This week, I had the opportunity to attend a day of awards ceremonies awarding those who have supported youth and those adults, including myself four years ago who have made that journey, While I am sitting here reflecting on those years since receiving that award over four years ago. It is often brought to the forefront of the additional things I achieved, some major setbacks and bounced back from the major ones.
Like many other people I struggle with saying no. There are a number of reasons for this. I read another advocate’s blog post on this issue and thought it was deemed important to address this in my blog as how it affects me as there are no two people with the same issue.
As we honor that tragic day twenty years ago. I remember fondly where I was and what I was doing. It started like any day as my sophomore year in Senior High School. It was the second week of school and transitioning back to my home school district after a year away at a residential treatment facility. I was getting used to my new school and was doing fairly well.
This week has been a challenging week. It has worn me out a great deal and has caused some toughness among those that care for me. Hopefully, it gets better as I know that it will eventually. Still, the initial getting out of what we have been used to for so long is very challenging.
If you are eastern United States, you are for sure hearing something with the word “Ida” in it. What was part of a terrible Hurricane and now as of this writing a Tropical Depression has been an overwork for me in the anxiety department this week. This is a crucial reason why those with autism and other disabilities should have in place a plan in the event of a disaster.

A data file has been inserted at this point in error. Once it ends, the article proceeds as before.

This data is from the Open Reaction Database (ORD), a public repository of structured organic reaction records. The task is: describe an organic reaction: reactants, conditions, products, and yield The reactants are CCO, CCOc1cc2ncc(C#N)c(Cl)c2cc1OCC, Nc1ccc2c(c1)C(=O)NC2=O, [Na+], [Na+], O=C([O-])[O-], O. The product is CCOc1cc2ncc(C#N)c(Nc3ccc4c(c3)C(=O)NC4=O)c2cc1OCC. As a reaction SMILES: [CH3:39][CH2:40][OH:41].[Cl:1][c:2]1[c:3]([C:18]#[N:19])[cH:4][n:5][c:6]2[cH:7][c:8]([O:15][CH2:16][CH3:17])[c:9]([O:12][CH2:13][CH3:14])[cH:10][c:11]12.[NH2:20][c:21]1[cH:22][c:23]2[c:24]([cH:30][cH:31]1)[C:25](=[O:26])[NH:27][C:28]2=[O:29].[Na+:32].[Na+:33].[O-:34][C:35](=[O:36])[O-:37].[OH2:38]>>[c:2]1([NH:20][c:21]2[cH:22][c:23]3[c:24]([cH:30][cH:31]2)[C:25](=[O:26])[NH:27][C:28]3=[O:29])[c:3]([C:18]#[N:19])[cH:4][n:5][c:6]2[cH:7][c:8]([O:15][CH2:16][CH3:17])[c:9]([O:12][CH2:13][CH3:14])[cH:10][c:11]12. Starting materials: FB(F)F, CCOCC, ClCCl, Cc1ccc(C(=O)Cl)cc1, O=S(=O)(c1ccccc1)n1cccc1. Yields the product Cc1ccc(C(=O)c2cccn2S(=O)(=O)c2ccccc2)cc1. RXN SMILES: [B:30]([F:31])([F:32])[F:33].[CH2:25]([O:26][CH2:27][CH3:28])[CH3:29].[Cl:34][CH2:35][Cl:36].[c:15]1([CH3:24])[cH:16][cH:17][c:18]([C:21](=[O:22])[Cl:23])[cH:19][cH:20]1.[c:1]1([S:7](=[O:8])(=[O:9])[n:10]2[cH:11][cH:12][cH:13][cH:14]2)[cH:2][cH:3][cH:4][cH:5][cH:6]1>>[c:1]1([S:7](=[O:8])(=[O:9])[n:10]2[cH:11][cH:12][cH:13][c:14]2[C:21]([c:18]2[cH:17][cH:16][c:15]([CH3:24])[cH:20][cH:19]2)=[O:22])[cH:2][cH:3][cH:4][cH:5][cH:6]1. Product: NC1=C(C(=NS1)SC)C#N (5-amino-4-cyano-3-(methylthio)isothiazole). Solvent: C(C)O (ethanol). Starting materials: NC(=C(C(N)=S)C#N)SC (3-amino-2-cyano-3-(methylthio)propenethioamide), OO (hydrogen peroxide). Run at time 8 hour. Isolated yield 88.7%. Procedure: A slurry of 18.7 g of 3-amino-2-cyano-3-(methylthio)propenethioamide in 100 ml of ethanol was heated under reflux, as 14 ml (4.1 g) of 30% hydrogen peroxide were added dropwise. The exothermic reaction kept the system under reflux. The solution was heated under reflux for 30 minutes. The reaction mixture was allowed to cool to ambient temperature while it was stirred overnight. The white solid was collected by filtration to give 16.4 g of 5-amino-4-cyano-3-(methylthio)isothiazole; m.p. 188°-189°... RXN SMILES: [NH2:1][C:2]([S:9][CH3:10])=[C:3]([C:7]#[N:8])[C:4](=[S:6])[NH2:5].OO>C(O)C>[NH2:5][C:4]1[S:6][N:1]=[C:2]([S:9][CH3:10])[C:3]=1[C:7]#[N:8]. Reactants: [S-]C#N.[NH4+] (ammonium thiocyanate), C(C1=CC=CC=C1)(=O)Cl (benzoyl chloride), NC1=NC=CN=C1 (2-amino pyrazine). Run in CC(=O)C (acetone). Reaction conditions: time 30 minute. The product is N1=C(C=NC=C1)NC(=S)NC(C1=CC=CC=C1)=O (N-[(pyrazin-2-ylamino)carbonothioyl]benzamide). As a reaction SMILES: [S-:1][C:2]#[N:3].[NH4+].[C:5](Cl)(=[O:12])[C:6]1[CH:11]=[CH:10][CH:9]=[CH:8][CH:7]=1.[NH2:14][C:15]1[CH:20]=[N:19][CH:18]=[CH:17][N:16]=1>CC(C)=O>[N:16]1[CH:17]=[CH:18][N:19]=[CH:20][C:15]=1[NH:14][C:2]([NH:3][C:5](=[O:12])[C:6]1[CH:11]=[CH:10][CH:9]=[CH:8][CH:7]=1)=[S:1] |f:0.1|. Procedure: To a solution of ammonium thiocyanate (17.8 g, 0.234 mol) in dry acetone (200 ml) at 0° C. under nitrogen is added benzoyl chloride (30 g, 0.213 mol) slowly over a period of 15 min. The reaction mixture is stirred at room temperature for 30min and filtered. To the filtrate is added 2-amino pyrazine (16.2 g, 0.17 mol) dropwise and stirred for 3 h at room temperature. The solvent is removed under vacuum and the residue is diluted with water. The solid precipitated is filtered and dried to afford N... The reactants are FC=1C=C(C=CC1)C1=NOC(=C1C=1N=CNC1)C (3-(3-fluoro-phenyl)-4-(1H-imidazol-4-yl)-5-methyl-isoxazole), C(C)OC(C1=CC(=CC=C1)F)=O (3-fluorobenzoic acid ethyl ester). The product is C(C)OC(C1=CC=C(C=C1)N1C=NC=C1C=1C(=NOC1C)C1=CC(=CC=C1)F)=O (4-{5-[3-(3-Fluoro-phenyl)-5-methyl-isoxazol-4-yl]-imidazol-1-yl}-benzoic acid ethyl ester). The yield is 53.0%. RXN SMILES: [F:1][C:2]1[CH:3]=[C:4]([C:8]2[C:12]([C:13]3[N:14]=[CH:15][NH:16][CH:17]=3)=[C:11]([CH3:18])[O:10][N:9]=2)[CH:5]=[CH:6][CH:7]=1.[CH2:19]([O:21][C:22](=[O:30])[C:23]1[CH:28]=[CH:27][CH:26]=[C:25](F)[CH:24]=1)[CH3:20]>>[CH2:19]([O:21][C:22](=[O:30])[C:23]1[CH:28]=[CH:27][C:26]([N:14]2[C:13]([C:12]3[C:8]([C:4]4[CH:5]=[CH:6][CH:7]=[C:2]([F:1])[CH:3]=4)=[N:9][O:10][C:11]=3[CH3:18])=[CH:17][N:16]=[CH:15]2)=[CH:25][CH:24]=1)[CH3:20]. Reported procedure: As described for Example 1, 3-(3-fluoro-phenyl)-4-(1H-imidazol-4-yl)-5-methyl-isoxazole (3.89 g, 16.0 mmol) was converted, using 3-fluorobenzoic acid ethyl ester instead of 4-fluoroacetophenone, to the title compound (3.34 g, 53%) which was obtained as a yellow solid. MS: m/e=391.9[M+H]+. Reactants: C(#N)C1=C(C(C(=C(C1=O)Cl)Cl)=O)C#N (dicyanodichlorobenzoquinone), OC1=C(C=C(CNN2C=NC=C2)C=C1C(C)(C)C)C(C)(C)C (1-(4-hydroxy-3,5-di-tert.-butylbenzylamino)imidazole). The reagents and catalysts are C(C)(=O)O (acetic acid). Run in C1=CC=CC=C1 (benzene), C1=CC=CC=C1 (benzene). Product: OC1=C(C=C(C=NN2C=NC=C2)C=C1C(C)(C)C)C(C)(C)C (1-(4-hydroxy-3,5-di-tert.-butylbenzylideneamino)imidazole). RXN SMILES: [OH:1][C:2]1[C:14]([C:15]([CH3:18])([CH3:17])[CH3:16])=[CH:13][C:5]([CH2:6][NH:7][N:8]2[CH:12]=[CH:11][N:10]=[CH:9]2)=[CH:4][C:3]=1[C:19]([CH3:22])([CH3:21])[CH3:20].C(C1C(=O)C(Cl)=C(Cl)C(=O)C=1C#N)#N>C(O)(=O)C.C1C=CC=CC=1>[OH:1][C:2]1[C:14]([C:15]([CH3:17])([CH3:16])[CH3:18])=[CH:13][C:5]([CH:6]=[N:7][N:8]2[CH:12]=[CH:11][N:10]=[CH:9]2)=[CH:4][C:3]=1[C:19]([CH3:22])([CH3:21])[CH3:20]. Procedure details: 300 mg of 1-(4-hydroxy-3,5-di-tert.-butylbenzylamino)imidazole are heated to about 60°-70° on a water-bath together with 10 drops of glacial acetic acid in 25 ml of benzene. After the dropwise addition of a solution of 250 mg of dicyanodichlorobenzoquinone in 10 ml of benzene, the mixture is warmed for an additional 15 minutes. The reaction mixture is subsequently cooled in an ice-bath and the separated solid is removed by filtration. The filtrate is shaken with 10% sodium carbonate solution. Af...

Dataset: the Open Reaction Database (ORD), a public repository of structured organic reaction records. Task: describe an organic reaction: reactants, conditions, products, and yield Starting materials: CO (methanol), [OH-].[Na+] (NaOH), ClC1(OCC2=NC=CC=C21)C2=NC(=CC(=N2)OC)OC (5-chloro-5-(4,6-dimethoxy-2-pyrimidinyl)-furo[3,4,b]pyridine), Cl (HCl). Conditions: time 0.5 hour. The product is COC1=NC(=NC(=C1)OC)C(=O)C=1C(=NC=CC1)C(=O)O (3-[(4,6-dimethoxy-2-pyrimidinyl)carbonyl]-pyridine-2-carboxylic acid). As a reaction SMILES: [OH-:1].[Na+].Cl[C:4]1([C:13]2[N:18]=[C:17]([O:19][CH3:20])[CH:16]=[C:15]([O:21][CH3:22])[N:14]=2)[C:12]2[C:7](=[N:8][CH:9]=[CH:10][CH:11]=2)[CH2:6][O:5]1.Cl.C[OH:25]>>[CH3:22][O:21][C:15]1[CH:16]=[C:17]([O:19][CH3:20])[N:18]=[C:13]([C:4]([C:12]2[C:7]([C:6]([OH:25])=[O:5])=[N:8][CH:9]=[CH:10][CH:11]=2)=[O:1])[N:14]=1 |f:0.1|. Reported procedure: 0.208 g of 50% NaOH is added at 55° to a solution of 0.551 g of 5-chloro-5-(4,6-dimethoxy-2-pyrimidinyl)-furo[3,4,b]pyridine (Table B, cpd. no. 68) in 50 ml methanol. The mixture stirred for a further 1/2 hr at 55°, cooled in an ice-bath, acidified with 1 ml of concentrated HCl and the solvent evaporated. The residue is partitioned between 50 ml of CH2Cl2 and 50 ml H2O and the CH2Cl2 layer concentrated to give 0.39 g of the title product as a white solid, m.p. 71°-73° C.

This week I found a post on the social media platforms for the Hiki app, an online dating and friendship app for the autism community. This topic was requested by one of their users because they too struggle with boundaries. Boundaries can be difficult to define and build, but once you do, you will feel better physically and mentally.
For many in the autism community, we want someone to be our friend. Sometimes, I have been told that it takes us the person ourselves to be a friend to someone else. It is difficult for many people with autism to do and can become very taxing at times to have a return effect. All we want sometimes is for someone to be there for us, however after investing a lot of energy it can seem difficult when little energy by the other party is given.
This week as much as last week has been a challenge. As autistics we oftentimes like things to happen precisely as we predict them. Sometimes, there are abrupt, unavoidable challenges to our routines or changes to our schedules that we don’t see coming.
As I have been talking about the need of a good foundation of Mental Health this week. It has came to light of US Olympian Simone Biles abruptly leaving the Olympics to focus on her care. This post is to show there is no shame in getting care.
Recently in browsing my social media accounts, I came across an autism mom blogger that shared a graphic of a quote that states that autism doesn’t come with a manual, rather it come with a parent who never gives up, While I may haven’t always seen eye to eye with what my parents thought I should have done, they have always sought out my best interests while making sure I was remaining safe.